Is there a quicksand easy way of doing bacon in a microwave? I seem to remember seeing something once where I think each rasher was rolled up, stood on its end and sandwiched between two plates. Or maybe I dreamt it. Anyone had any success? I’m just sick of washing up.
I was just reading this. BaconBoss
But haven’t come across the rolled up bacon yet. Will keep an eye out.
Let us know how it works if you try it.
And everything goes straight in the trash … bada boom bada bing
… and I’m like Nooooo all that bacon nectar soaked into that paper towel.
“bacon nectar” I love it!
A friend of my mother’s ate a lot of food cooked in a microwave oven. Now she’s been battling lymphatic cancer for the past 2+ yrs. She had most of her lymph nodes removed, and now her legs are swollen and her ability to walk is diminished. Food does not belong in a microwave oven.
I cook bacon in the microwave all the time. I lay it flat between a layer of paper towels. I like it very crispy and this works perfectly. I cook it as I eat it, so I don’t make large quantities. The only clean up I have is the glass dish in the microwave.
We have (or used to have) a microwave bacon cooker. It is basically a “ribbed” plate that collects the grease and the bacon basically “fries” in that collected grease.
Quick search at Amazon found it.
I remember one of those from when I was a kid. I’m not sure how often my parents used it.
That is a myth. There is no danger in microwave cooking. Here is Chris Kresser’s take, but any other SCIENTIFIC examination ( as opposed to Bro Science or No Science) will yield the same facts.
Don’t fear the microwave!
In conclusion, microwaves aren’t as scary as some people make them out to be. Yes, they’re another source of microwave radiation in your home, but the levels are extremely low, and can be almost entirely avoided by simply stepping away while your food is heating. And compared with microwave radiation from other devices (particularly cell phones), radiation from your microwave oven is negligible.
Additionally, there’s no evidence that microwaves adversely affect the nutrient profile of foods. Because microwaves are a relatively new device, I prefer to think of them as “guilty until proven innocent” rather than the other way around, but given what we know about EM radiation and its effects on food molecules, there isn’t really a mechanism by which microwaves could destroy nutrients other than heat. And heat, of course, is an issue regardless of cooking method!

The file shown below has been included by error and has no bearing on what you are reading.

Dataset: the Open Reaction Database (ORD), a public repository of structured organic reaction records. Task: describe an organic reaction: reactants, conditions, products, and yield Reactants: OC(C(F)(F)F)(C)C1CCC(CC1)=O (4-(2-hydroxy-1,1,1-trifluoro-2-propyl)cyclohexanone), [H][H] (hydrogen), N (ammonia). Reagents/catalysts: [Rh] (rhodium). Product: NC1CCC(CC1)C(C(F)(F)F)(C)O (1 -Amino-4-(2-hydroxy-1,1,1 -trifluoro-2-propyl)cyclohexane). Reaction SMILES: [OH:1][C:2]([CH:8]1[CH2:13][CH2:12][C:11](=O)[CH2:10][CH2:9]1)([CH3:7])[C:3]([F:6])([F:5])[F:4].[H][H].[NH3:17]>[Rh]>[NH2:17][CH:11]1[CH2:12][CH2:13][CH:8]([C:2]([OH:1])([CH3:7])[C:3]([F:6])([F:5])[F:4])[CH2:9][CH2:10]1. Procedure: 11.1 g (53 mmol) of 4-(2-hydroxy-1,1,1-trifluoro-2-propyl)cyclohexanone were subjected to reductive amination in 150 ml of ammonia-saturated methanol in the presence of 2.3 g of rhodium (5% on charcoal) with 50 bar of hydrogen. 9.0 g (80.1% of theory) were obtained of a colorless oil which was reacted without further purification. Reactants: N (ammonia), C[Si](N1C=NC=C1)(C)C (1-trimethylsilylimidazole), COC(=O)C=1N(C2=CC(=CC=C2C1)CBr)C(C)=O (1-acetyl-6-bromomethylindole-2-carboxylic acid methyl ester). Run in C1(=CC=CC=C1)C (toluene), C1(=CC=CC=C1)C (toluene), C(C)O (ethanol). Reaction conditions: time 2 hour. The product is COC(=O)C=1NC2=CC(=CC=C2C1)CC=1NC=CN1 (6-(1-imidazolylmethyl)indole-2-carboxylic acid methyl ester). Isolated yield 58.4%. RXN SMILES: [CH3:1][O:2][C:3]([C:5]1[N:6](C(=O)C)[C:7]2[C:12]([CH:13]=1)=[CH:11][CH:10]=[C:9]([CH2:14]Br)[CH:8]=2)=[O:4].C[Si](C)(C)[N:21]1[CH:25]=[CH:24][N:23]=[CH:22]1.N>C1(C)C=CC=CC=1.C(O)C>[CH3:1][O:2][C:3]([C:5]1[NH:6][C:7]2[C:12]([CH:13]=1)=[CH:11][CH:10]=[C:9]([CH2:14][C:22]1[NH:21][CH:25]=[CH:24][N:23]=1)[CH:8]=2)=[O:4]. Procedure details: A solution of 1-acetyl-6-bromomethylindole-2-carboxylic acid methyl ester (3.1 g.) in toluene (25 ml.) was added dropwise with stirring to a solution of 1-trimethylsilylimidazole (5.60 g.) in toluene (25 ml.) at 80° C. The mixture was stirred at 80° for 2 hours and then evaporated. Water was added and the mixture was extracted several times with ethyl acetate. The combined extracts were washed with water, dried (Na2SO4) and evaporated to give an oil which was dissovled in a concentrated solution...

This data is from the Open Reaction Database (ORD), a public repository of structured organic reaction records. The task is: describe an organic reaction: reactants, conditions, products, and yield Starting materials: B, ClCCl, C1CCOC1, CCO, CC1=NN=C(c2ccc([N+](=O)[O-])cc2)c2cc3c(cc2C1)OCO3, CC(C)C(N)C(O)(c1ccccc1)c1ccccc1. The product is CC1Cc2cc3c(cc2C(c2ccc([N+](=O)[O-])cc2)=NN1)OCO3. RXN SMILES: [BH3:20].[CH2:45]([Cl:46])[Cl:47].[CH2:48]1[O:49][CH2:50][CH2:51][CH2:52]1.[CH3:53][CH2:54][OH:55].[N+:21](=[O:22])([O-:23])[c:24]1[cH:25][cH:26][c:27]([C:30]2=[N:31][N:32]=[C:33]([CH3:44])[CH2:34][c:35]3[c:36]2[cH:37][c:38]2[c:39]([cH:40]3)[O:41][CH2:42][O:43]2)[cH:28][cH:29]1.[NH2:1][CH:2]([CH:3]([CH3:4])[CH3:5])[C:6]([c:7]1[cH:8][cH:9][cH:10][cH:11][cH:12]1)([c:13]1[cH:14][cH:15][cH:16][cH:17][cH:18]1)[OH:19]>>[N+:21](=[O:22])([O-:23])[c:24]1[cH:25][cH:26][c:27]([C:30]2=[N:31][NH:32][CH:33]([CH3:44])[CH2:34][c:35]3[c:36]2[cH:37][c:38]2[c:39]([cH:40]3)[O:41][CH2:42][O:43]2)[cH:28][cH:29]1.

If you’re still skeptical of microwaves after reading this, by all means – use whatever cooking method makes you comfortable. I might be one of the few freaks in the world now that still doesn’t use a microwave, but I can’t say that it’s because of any safety concern or scientific concern. I’ve just never liked what they do to the texture of certain foods, and for whatever reason, I’ve never gotten into using one.
But if you enjoy the convenience of a microwave, don’t be afraid to use it – especially if being able to microwave your food makes the difference between heating up leftover Paleo chili or grabbing a Nutri-Grain bar for lunch!
Gotta be able to catch and retrieve that nectar.
I’m convinced that there’s no problem with the microwave radiation itself and how it affects food or the nutrient profile, but I am very concerned about the containers we put the food in to do the cooking.
It’s less convenient, but I bake my bacon in the oven.
Remember how we assumed water bottles and other containers were safe until we discovered bisphenol A (BPA)?
I still use the microwave, but I am increasingly careful about the containers.
Me too BillJay. I use glass, ceramic, etc. No plastic.
Haha…I’ve got more than enough
Everybody has an opinion
I’m very sorry to hear about your mother’s friend.
My entire family was wiped out by cancer at the ages of 2, 19, 41 and 83. None of them, except my father, ever saw a microwave oven and he never used one and lived to be 83 anyway.
I use a microwave oven almost every day and have never had any form of cancer.
Therefore, we know incontrovertibly that use of microwave ovens prevents cancer.
Or, perhaps, we know that it’s silly to draw broad conclusions from a tiny amount of anecdotal data.
It’s a plastic world. If you eat, It’s virtually impossible to find food products that have never been in contact with plastic in the processing, marketing, and delivery process.